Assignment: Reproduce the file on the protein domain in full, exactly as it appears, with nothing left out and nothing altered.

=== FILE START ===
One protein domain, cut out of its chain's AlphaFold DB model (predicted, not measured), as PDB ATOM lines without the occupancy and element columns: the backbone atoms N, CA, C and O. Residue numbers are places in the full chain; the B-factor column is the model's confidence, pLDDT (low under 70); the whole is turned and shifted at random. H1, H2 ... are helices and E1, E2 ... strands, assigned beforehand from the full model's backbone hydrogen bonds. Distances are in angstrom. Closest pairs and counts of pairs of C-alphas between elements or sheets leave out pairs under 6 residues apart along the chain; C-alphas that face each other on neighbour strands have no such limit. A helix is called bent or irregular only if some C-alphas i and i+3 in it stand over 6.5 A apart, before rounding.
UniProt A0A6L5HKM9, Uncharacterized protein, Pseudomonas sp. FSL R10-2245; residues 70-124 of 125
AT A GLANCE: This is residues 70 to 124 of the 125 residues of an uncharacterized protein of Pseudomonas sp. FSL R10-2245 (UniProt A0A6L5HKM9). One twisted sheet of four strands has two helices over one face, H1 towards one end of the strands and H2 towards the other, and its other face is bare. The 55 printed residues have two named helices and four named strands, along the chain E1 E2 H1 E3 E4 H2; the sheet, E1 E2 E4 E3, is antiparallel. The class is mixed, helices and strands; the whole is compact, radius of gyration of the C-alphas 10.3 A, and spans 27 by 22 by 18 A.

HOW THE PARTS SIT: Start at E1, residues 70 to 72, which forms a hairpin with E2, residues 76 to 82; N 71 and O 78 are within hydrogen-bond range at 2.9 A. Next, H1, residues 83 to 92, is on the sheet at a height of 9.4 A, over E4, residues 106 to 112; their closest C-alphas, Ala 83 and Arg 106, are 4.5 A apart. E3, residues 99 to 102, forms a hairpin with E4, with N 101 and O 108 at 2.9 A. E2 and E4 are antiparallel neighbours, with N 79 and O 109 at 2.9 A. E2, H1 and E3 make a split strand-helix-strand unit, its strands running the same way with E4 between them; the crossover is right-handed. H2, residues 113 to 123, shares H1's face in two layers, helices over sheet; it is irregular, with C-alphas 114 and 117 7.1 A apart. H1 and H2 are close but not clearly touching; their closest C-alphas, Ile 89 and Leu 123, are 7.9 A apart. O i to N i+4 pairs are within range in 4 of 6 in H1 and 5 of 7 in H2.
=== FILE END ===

One protein domain, cut out of its chain's AlphaFold DB model (predicted, not measured), as PDB ATOM lines without the occupancy and element columns: the backbone atoms N, CA, C and O. Residue numbers are places in the full chain; the B-factor column is the model's confidence, pLDDT (low under 70); the whole is turned and shifted at random. H1, H2 ... are helices and E1, E2 ... strands, assigned beforehand from the full model's backbone hydrogen bonds. Distances are in angstrom. Closest pairs and counts of pairs of C-alphas between elements or sheets leave out pairs under 6 residues apart along the chain; C-alphas that face each other on neighbour strands have no such limit. A helix is called bent or irregular only if some C-alphas i and i+3 in it stand over 6.5 A apart, before rounding.
UniProt A0A6L5HKM9, Uncharacterized protein, Pseudomonas sp. FSL R10-2245; residues 70-124 of 125
AT A GLANCE: This is residues 70 to 124 of the 125 residues of an uncharacterized protein of Pseudomonas sp. FSL R10-2245 (UniProt A0A6L5HKM9). One twisted sheet of four strands has two helices over one face, H1 towards one end of the strands and H2 towards the other, and its other face is bare. The 55 printed residues have two named helices and four named strands, along the chain E1 E2 H1 E3 E4 H2; the sheet, E1 E2 E4 E3, is antiparallel. The class is mixed, helices and strands; the whole is compact, radius of gyration of the C-alphas 10.3 A, and spans 27 by 22 by 18 A.

HOW THE PARTS SIT: Start at E1, residues 70 to 72, which forms a hairpin with E2, residues 76 to 82; N 71 and O 78 are within hydrogen-bond range at 2.9 A. Next, H1, residues 83 to 92, is on the sheet at a height of 9.4 A, over E4, residues 106 to 112; their closest C-alphas, Ala 83 and Arg 106, are 4.5 A apart. E3, residues 99 to 102, forms a hairpin with E4, with N 101 and O 108 at 2.9 A. E2 and E4 are antiparallel neighbours, with N 79 and O 109 at 2.9 A. E2, H1 and E3 make a split strand-helix-strand unit, its strands running the same way with E4 between them; the crossover is right-handed. H2, residues 113 to 123, shares H1's face in two layers, helices over sheet; it is irregular, with C-alphas 114 and 117 7.1 A apart. H1 and H2 are close but not clearly touching; their closest C-alphas, Ile 89 and Leu 123, are 7.9 A apart. O i to N i+4 pairs are within range in 4 of 6 in H1 and 5 of 7 in H2.